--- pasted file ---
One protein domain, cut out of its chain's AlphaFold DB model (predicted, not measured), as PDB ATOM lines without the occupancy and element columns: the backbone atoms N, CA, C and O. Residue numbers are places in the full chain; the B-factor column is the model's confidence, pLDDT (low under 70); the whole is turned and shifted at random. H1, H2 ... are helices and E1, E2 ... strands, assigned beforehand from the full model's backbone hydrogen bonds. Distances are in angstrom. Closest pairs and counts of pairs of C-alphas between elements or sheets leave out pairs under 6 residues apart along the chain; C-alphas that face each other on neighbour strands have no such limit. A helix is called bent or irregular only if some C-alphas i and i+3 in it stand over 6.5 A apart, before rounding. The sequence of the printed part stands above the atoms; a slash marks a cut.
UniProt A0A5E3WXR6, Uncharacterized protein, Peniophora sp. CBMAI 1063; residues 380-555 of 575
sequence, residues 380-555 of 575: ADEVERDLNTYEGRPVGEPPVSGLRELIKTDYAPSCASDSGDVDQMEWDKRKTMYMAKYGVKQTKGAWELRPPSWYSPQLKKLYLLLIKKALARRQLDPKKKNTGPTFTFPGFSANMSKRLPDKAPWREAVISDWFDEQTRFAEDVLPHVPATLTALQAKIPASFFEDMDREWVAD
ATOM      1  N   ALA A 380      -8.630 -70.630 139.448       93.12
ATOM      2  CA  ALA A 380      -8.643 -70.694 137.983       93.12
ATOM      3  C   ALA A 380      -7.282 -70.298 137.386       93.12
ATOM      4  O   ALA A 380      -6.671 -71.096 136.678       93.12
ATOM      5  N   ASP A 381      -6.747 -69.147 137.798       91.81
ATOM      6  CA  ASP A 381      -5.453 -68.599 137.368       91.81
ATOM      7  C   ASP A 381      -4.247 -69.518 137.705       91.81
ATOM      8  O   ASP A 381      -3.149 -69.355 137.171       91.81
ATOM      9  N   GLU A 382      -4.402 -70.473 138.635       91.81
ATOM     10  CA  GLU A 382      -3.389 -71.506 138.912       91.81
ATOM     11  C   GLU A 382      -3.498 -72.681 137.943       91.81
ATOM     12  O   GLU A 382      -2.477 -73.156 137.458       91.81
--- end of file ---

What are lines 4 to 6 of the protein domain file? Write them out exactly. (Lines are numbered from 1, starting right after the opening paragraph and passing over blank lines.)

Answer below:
ATOM      2  CA  ALA A 380      -8.643 -70.694 137.983       93.12
ATOM      3  C   ALA A 380      -7.282 -70.298 137.386       93.12
ATOM      4  O   ALA A 380      -6.671 -71.096 136.678       93.12